April 15, 2023–March 3, 2024
At times overlooked, the fabric mountings that surround East Asian paintings are often carefully calibrated additions that not only provide structural support but also enhance our appreciation of a work’s subject and meaning. In Japan, different mounting styles have evolved over time. Within this rich tradition, patrons, artists, scroll mounters, and collectors also developed individual styles, choosing the materials and formats to mount artworks according to their taste. As part of the National Museum of Asian Art’s centennial celebrations, this exhibition will explore a range of developments in this evolving tradition by highlighting the work of several generations of mounter-conservators at the museum.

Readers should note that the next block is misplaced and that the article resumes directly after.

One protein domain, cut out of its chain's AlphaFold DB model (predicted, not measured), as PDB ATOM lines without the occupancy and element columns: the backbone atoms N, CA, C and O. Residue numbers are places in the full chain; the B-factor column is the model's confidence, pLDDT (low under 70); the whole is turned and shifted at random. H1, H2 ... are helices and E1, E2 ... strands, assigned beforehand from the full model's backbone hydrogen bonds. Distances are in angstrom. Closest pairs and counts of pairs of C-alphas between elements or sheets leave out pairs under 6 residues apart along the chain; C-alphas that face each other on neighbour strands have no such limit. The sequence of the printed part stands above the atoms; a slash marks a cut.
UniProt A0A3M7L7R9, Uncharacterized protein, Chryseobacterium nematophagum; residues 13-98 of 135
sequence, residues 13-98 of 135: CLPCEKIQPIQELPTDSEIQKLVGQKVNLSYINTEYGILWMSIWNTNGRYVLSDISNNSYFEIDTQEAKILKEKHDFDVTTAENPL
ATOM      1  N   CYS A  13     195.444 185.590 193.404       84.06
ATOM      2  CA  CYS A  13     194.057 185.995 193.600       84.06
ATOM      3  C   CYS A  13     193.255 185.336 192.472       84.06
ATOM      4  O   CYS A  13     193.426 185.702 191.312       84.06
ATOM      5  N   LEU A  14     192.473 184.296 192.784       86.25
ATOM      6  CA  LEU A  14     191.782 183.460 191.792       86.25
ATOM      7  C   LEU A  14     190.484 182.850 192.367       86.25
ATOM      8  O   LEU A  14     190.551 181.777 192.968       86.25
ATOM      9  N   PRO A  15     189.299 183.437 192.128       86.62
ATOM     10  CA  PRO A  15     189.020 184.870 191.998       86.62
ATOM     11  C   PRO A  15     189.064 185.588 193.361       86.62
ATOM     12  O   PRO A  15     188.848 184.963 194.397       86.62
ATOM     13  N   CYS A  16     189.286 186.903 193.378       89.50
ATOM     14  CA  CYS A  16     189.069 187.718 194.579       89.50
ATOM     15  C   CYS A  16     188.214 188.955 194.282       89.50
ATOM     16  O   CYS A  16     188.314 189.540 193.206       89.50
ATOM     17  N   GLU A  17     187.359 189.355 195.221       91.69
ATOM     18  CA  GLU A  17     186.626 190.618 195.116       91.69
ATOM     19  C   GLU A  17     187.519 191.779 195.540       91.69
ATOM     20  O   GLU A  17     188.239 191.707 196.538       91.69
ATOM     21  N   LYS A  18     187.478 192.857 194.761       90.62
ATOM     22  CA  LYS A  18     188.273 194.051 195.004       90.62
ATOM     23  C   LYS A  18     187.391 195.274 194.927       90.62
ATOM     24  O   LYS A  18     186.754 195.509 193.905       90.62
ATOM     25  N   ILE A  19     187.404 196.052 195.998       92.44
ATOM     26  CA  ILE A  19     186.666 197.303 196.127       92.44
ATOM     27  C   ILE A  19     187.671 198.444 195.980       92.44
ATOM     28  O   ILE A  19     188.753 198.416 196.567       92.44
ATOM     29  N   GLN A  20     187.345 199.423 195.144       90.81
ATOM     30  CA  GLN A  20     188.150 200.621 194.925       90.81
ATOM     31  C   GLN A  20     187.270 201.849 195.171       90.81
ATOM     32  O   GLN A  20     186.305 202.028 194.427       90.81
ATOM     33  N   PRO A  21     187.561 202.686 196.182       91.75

The story begins with founder Charles Lang Freer, who developed a distinct personal aesthetic for remounting his East Asian paintings. Freer hired two brothers from a family of mounters in Kyoto, Japan, to undertake this project. Extant examples of their work as well as sample books and memorabilia from their travels across the United States will be on display. Subsequent generations of specialists at the museum have continued this evolving practice. We invite you to explore these mountings and their relationship not only to the artworks displayed in this exhibition but also to Chinese and Japanese works throughout the museum so that you can appreciate such artistry during future visits.
A Buddhist monk's stole (kesa), Japan, Edo period, 1615–1868, silk, Gift of Charles Lang Freer, Freer Gallery of Art, F1916.663
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